Having healthy set of teeth is important not only for keeping your body healthy but also for improving your self-confidence as well. Any damage to the teeth may have a negative effect to the totality of your well-being. Damages to the teeth and its surrounding structures are caused by cavities. Cavities are attributed to poor dental hygiene, unhealthy lifestyle and wrong food choices.
There are many ways to restore the health of your teeth when damaged. Your dentist will determine the choice of restorative dental option based on the extent of tooth damaged, the location and the health of the damaged tooth, and the cost of treatment the patient is willing to pay. One of the many restorative dental options available in the market is the Inlay/Onlay procedure.
What are Inlays and Onlays?
Inlays and onlays are used to fill cavities that are too large for a standard dental filling to fill but not too large or too damaged to deserve a dental crown. They are custom-fit fillings manufactured in a dental laboratory and are permanently cemented in place with a dental adhesive. A dental inlay is used to fill spaces between cusps or bumps in the chewing surface of a tooth. On the other hand, a dental onlay functions like an inlay but covers an extensive area of damage (one or more cusps) or the entire chewing surface of a tooth.
Inlays and onlays are made from different materials. Your dentist will determine the type of materials that will best suit your needs; however for you to be informed, these are some of the materials which an inlay and onlay is made of:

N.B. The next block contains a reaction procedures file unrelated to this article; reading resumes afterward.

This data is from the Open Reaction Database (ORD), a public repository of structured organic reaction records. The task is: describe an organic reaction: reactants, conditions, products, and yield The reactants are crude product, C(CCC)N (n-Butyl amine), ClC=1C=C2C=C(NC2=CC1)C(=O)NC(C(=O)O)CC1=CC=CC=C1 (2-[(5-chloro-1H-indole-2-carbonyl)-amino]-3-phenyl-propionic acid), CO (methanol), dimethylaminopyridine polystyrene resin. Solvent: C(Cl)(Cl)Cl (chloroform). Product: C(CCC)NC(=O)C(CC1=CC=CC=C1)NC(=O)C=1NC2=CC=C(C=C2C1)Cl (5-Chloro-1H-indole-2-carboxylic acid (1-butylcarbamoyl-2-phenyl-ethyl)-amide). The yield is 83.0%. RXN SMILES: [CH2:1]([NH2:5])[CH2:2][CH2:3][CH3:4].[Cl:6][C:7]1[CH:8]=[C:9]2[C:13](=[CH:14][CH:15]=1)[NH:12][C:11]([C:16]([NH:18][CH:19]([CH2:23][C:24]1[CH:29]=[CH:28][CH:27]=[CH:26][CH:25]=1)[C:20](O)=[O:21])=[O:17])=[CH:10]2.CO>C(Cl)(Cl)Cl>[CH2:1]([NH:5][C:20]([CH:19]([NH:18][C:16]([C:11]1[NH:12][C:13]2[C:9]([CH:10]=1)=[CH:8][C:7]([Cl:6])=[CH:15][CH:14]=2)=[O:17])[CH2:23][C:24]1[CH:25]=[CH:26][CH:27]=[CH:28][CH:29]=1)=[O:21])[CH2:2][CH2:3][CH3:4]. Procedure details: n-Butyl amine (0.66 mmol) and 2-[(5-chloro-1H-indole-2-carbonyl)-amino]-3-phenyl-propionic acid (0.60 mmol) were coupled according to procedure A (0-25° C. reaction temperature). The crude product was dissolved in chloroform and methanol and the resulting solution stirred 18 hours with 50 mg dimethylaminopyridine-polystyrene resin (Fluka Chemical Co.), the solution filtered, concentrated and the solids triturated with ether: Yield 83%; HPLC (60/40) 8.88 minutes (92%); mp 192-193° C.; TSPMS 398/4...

- Gold – It is the preferred choice of metal. An inlay and onlay made from gold is the most durable among other materials.
- Porcelain – It is the preferred inlay and onlay material because of its ability to mimic the appearance of a natural tooth. It is also quite resistant to stains.
- Composite – A mixture of plastic and glass particles, it is also a preferred material because it can imitate the tooth’s natural façade.
An inlay or onlay procedure is usually completed in two dental visits. On your first visit, your damaged tooth is cleaned and prepared, and an impression of the tooth is made and sent to the dental laboratory to fabricate an inlay or onlay. A temporary filling is placed on the space to protect the tooth from further damage. On your second visit, the temporary filling is removed and the custom-fit inlay or onlay is permanently cemented in place.
Remember to not chew on the side where the inlay or onlay has just been cemented for at least 24 hours following the procedure. Report to your dentist any case of loose inlay or onlay to prevent future complications. You may ask your dentist any questions regarding an inlay and onlay procedure.